Canada is the latest country to join an ambitious global campaign to educate companies and governments about the benefits of hiring people with autism in the work force, with a goal of seeing one million autistic people employed by 2020, including 10,000 in Canada.
Danish founder Thorkil Sonne announced his organization Specialisterne is teaming today with business management software giant SAP Canada Inc., whose parent company has set a company-wide goal of having 1 per cent of its global work force compromising people on the autism spectrum by the end of this decade.
In an interview from Vancouver, the 53-year-old Sonne said he was inspired to advocate for autistic employment and empowerment after his youngest son was diagnosed at age 3. "In Denmark, I saw the labour market getting more and more rigid, basically sending the message if you don't have the social skills then there's no room for you. I felt that was quite unfair."
When Sonne and his wife received their son's diagnosis, he recalls thinking: "Why is life so unfair? Why us?
"We don't feel that way any more. Because we realized that maybe it's not our son, and all the others similar to him, who is the problem. Maybe it's society's outlook that is the problem. I decided to advocate for ways to make room for people who are outside the mainstream in our society."
Specialisterne will have headquarters in Toronto, Vancouver and Quebec City. The not-for-profit foundation – which includes many parents of autistic children – uses an IT consulting business to show companies how to train and employ people with autism in their organizations. To date, Specialisterne has offices in 12 countries including Denmark, India, Iceland, Britain, Norway, Poland, Austria, Switzerland, Germany, Spain and the United States.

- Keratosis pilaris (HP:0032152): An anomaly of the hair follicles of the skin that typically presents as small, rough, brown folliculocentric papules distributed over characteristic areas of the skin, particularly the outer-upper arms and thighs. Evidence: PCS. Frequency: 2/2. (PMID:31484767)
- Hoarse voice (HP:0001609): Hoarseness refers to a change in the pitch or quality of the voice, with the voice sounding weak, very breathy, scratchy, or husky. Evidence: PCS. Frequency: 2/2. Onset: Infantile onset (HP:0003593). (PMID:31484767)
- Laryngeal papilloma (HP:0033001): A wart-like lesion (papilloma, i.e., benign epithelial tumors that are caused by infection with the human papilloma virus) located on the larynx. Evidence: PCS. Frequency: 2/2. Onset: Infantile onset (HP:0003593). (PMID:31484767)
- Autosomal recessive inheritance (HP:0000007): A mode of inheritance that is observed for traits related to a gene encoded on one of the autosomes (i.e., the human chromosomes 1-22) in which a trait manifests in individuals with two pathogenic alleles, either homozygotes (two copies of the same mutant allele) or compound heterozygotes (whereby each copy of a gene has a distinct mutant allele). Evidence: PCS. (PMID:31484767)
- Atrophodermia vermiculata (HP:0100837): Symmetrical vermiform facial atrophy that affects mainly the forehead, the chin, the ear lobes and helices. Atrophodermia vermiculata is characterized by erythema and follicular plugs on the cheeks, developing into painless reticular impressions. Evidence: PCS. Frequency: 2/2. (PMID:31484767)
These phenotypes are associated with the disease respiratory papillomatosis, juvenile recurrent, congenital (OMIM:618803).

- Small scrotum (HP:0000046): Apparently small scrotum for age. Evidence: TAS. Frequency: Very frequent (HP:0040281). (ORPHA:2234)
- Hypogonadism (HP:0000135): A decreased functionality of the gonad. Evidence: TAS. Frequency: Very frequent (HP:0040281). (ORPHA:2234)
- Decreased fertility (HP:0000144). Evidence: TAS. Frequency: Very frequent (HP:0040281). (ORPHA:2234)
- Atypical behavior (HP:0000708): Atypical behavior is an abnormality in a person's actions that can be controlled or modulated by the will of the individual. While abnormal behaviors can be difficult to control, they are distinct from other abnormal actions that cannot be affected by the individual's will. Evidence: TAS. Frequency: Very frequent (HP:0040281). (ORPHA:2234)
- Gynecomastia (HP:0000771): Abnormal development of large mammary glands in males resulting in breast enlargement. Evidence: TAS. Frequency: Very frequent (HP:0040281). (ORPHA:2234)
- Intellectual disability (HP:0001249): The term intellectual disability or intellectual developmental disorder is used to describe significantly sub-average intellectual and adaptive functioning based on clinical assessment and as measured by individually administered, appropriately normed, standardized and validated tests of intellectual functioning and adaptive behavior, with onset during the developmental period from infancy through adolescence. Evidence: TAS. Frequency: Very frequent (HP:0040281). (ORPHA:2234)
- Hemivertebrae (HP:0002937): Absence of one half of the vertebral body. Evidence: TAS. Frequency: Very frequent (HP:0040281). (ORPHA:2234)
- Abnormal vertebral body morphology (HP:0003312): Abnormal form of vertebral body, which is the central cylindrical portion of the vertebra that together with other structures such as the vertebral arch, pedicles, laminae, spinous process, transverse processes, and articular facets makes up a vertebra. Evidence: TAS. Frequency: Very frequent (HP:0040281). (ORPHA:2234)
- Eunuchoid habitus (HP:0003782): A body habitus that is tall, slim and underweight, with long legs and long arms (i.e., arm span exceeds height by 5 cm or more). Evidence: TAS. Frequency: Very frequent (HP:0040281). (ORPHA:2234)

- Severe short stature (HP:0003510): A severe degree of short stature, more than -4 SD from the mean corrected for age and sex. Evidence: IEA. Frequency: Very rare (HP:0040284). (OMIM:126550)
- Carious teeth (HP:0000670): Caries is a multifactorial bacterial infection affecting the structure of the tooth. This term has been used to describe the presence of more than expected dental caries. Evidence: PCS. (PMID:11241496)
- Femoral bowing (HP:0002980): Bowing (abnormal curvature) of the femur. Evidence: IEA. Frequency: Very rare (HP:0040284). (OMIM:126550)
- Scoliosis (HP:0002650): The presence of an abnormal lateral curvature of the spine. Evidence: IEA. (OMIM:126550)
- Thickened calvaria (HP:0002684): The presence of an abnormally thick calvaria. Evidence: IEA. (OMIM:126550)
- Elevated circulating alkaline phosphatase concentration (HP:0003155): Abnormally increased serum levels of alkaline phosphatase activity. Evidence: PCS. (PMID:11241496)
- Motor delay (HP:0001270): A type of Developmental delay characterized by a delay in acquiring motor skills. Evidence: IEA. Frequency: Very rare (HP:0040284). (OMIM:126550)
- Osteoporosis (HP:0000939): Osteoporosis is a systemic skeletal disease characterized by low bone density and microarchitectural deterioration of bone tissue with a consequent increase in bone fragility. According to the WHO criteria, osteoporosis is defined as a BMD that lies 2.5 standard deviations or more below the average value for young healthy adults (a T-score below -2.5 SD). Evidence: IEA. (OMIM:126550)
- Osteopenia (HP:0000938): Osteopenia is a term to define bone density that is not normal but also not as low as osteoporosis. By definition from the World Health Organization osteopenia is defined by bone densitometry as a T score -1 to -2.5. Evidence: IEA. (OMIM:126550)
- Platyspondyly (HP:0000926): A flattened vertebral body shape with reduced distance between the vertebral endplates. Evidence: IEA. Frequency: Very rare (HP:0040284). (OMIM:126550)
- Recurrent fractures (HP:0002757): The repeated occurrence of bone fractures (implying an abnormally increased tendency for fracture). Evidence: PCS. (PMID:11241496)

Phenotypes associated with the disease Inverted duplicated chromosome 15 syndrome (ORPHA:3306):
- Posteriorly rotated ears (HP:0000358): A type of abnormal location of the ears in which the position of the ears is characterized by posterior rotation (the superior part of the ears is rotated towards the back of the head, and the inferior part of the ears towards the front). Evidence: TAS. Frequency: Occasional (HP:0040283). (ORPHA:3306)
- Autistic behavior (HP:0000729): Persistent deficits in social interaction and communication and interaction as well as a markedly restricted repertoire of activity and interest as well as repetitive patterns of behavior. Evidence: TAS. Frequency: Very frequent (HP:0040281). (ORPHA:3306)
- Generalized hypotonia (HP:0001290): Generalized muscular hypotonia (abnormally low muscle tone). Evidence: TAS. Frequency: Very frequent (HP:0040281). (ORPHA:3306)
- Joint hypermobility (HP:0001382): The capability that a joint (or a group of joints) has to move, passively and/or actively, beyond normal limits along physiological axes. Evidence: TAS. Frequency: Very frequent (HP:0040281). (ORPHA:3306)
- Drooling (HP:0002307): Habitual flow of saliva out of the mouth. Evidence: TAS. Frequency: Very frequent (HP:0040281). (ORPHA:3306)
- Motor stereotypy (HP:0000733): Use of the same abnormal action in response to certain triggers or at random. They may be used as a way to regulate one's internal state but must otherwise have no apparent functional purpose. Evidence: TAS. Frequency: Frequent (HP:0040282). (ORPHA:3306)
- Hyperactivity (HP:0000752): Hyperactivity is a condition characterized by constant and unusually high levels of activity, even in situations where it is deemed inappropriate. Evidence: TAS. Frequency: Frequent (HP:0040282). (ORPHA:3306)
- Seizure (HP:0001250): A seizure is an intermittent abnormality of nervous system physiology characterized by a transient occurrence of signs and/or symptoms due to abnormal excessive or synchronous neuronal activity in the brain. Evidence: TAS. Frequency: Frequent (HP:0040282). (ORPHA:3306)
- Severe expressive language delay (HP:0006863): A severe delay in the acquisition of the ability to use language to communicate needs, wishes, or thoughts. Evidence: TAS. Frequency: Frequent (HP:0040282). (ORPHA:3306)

"People affected by autism are an underestimated, underutilized resource in Canada, and around the world," said Sonne, who mortgaged his family home in Denmark to get Specialisterne started. He adds that people with autism are strong candidates in fields including information technology, science, engineering, and mathematics. The reason, he explains, is they often have skill sets ideally suited to working in highly structured environments, where companies need people with strong attention to detail and who are good at repetitive tasks. Such areas may include quality assurance, software testing, data entry, as well as data analysis.
"Many companies find it hard to find people motivated to do those kinds of things," adds Sonne, who has also placed autistic people in the financial, pharmaceutical, insurance and government sectors.
"The labour market is not used to seeing people with disabilities as valuable resources," says Sonne, whose autistic son is now 16. "It's an area that is pretty unexplored, and that's the mindset we want to change."
He added he is finalizing another corporate partner in Canada, but is not yet able to disclose the name.